Japan Discovers Rare Earths in Jamaica
By Esther Tanquintic-Misa | January 16, 2013 7:50 PM EST
Japanese researchers from Nippon Light Metal Co. Ltd. had discovered high concentrations of rare earth elements in the red mud of Jamaica, the latter's Minister of Science, Technology, Energy & Mining announced on Wednesday.
Philip Paulwell, Jamaica's minister of Science, Technology, Energy & Mining, said in a statement to Jamaica's Parliament that the rare earths discovered by the Nippon Light Metal Co. Ltd. can be efficiently extracted. In fact, he added, plans for a pilot extraction programme have already begun.
To facilitate the extraction, Nippon Light Metal committed to invest $3 million in equipment and buildings. The Japanese firm will likewise handle and manage operating costs, Mr Paulwell said.
Rare earths are essential 17 precious elements needed to manufacture a number of high tech gadgets today, including mobile phones, tablets, even household appliances and military weaponry.
Although rare earths extracted during the pilot phase will be jointly owned by Jamaica and the Japanese company, both are open to commercial the elements, but this will occur at a much later date.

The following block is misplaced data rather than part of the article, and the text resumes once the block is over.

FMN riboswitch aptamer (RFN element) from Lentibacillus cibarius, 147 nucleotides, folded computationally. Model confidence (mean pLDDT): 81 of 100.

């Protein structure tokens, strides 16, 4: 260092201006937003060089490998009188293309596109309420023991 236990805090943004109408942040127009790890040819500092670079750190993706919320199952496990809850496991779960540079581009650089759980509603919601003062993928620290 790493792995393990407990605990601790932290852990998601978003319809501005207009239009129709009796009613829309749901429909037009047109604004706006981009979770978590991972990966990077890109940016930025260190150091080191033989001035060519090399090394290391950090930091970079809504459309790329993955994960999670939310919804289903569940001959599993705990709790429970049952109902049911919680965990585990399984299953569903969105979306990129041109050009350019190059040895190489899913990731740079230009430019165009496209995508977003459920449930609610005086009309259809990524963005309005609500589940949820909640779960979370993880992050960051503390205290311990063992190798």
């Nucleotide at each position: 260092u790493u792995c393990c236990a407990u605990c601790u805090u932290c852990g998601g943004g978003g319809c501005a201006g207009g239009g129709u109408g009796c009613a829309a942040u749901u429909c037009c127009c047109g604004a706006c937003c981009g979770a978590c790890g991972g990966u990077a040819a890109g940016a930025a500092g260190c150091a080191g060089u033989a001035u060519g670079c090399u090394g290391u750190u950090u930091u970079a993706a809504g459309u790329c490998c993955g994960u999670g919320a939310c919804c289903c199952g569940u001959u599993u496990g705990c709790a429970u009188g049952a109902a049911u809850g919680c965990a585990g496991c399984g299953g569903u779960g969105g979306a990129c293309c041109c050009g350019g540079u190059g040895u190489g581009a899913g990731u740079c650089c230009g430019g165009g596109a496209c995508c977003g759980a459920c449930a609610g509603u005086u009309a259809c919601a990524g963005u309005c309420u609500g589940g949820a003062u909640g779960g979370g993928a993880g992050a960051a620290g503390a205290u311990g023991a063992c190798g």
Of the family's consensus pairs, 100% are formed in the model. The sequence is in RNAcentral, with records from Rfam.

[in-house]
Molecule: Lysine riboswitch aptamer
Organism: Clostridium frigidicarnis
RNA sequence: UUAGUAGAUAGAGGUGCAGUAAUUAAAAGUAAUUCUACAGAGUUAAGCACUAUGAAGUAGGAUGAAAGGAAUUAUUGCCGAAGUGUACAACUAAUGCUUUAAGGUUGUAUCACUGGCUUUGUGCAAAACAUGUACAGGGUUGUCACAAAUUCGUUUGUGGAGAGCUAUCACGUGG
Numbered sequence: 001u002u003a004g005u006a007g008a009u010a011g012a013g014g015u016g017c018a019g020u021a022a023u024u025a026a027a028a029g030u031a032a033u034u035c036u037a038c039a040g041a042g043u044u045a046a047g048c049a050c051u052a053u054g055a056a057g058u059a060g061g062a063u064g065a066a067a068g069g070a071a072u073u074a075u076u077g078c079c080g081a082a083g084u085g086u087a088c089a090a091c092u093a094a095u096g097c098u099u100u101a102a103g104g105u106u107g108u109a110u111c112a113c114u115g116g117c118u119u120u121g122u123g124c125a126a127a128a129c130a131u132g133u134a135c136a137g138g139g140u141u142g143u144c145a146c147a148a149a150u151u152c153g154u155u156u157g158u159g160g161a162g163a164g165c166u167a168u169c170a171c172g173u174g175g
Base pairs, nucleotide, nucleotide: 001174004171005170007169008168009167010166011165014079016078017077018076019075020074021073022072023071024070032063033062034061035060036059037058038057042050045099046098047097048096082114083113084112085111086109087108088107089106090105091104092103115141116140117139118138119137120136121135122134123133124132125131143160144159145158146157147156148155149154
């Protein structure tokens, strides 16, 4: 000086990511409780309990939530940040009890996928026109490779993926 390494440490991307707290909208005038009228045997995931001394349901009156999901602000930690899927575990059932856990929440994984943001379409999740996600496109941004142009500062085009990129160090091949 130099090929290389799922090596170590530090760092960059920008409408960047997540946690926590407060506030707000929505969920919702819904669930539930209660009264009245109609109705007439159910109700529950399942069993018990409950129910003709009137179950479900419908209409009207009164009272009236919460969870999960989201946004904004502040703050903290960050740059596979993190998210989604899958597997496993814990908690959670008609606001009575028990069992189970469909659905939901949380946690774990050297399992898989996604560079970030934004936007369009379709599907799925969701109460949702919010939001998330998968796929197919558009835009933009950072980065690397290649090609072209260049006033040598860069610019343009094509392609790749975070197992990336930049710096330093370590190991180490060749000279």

"We are at the starting line of an opportunity that has the potential to redefine Jamaica's economic prospects in a positive way," Mr Paulwell told lawmakers . . . The government of Jamaica perceives the extraction of the rare-earth elements that are present in Jamaica to be an exciting new opportunity to earn much needed foreign exchange and create jobs."
On January 2012, Jamaica was approached by Nippon Light Metal, claiming it had the capability and knowledge to mine the rare-earth elements it believed is present in the country's local red mud. It has been able to do chemical research and successfully extracted some rare-earth elements, Mr Paulwell said.
The discovery "has the potential to redefine Jamaica's economic prospects in a positive way," Mr Paulwell told Parliament.
Should the pilot project become successful, Nippon Light Metal targets to mine 1,500 metric tonnes of rare-earth oxides per year.
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